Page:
It has been a cruel year in South Carolina. All summer, much of the state was categorized between abnormally dry and severe drought, according to the U.S. Drought Monitor. And then Hurricane Joaquin changed all of that in a major way.
Even though the Category 4 hurricane never directly hit the United States, it did force more than 20 inches of rain across big portions of South Carolina and southeast North Carolina. The Weather Channel referred to it as “one of the most prolific rainfall events in modern U.S. history.”
The storm has passed, but Palmetto State residents are just now dealing with the fallout.
“We will have to assess the damage, and I anticipate that damage will probably be in the billions of dollars,” says Columbia, S.C. mayor Steve Benjamin. “We’re going to have to work to rebuild. Some people’s lives as they know them will never be the same.”
Damage included washed out roads and flooded homes and business. The storm also submerged thousands of the state’s row and vegetable crops.
“It’s just a complete disaster,” Clemson Extension agent Charles W. Davis Jr., told the Charleston Post Courier. “This is one for the record books. We’ve had rain events before, and they were never very pretty, but this is the one the old-timers are going to talk about. It’s a shipwreck.”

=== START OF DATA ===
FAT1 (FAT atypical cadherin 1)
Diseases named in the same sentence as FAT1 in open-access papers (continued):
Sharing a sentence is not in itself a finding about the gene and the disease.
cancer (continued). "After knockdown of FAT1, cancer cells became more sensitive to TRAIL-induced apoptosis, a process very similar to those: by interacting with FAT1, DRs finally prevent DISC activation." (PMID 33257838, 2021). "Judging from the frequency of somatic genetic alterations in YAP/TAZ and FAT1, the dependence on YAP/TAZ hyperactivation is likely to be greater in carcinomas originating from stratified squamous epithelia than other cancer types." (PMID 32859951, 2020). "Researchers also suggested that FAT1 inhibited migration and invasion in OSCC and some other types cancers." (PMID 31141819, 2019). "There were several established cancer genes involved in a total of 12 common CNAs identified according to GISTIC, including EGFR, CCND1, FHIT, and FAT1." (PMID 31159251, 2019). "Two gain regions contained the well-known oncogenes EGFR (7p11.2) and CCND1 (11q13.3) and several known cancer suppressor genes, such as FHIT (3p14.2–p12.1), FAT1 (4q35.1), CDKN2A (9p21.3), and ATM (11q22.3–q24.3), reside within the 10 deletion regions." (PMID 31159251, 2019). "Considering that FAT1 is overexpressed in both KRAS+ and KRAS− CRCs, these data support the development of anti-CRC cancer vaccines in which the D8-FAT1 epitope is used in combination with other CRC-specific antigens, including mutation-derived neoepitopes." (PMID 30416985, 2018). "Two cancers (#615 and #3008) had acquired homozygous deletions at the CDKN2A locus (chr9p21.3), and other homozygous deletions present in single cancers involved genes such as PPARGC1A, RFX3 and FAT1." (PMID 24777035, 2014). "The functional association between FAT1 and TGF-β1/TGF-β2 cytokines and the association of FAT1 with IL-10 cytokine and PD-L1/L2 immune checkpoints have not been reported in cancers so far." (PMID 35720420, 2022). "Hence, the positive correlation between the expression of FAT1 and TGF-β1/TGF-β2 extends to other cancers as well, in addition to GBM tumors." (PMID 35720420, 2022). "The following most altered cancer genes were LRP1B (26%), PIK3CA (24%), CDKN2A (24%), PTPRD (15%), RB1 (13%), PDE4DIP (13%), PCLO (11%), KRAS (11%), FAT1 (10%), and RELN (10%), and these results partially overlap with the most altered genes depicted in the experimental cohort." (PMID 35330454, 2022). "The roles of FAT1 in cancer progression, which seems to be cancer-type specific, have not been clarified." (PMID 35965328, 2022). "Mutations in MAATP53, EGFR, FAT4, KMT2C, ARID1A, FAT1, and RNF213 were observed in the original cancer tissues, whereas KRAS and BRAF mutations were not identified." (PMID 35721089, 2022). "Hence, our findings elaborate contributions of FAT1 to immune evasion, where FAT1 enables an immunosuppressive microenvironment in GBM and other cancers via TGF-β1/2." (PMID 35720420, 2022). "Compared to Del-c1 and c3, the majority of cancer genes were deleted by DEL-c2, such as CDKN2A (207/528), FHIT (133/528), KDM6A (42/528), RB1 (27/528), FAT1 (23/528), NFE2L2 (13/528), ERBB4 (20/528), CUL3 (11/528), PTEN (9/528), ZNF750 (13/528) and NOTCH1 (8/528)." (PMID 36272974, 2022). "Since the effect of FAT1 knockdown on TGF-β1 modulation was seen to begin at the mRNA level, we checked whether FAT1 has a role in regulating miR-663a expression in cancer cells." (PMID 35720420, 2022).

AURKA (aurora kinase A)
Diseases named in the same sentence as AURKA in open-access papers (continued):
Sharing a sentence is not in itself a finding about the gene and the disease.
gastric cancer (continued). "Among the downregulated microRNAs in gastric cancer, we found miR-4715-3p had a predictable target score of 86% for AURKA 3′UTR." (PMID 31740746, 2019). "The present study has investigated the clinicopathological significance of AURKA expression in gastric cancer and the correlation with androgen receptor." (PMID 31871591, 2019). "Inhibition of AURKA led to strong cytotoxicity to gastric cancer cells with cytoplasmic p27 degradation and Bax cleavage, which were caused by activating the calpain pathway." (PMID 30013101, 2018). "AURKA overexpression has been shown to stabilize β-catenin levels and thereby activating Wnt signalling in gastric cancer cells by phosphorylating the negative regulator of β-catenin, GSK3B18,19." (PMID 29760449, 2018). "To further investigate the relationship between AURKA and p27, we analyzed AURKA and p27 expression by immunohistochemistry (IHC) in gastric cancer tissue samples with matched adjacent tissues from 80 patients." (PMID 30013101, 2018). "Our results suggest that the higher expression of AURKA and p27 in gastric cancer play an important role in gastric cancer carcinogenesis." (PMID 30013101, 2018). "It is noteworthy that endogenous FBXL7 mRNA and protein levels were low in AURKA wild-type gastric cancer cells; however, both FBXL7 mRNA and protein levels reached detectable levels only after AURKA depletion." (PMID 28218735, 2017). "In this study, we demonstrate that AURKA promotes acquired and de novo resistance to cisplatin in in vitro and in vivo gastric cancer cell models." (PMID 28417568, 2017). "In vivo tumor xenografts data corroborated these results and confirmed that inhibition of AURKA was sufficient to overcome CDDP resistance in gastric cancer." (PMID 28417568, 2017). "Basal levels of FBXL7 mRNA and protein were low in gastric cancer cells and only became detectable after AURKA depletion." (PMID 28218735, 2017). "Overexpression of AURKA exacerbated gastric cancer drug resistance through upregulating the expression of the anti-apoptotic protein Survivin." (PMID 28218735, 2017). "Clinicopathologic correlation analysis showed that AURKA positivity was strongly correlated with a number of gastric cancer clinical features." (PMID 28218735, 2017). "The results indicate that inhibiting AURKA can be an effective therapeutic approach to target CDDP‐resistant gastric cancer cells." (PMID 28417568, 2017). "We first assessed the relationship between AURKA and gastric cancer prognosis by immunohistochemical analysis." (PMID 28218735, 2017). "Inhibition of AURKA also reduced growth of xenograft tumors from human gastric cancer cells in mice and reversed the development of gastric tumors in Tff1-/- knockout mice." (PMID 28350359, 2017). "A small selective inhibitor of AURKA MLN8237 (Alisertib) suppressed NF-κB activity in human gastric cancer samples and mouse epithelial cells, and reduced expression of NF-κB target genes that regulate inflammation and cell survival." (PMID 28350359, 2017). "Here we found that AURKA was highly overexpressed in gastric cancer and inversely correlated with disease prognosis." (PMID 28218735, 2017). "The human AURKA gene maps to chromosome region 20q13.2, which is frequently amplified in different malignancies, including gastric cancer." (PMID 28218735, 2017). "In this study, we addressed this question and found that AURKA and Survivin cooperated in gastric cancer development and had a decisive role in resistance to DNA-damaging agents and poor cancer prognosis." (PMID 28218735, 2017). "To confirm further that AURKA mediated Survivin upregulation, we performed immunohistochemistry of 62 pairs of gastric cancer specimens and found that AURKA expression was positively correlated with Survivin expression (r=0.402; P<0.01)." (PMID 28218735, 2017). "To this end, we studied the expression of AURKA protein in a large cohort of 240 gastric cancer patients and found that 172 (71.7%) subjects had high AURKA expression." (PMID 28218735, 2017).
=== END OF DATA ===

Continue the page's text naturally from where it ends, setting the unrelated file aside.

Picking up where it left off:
AgDay anchor and executive producer Clinton Griffiths notes that for the state’s cotton and peanut producers, the timing almost couldn’t have been worse.
“In South Carolina, 13% of the crop is out of the field as of last week,” he says. “Peanut harvest isn’t progressing well [either]. It’s only 13% complete, down 11 points from average.”
South Carolina Department of Agriculture commissioner Hugh Weathers says the next few days will be spent in farm fields across the state assessing the extent of the damage.
“This amount of water doesn’t do any crops any good,” he says.
Weathers pledges an update as soon as his office contacts farmers and ranchers in all parts of the state. Meantime, Clemson University is offering farmers to attend an event Thursday, Oct. 8, to learn how they can manage flooded crops and mitigate flooding effects on hay and cattle production.
Fortunately, no additional heavy precipitation is forecast for South Carolina for the next several days, although light rain (less than 1 inch) is possible over the weekend.
According to The Weather Channel, Florida is historically the state with the highest chance to see hurricanes in October. The next named storm, Hurricane Kate, has yet to form.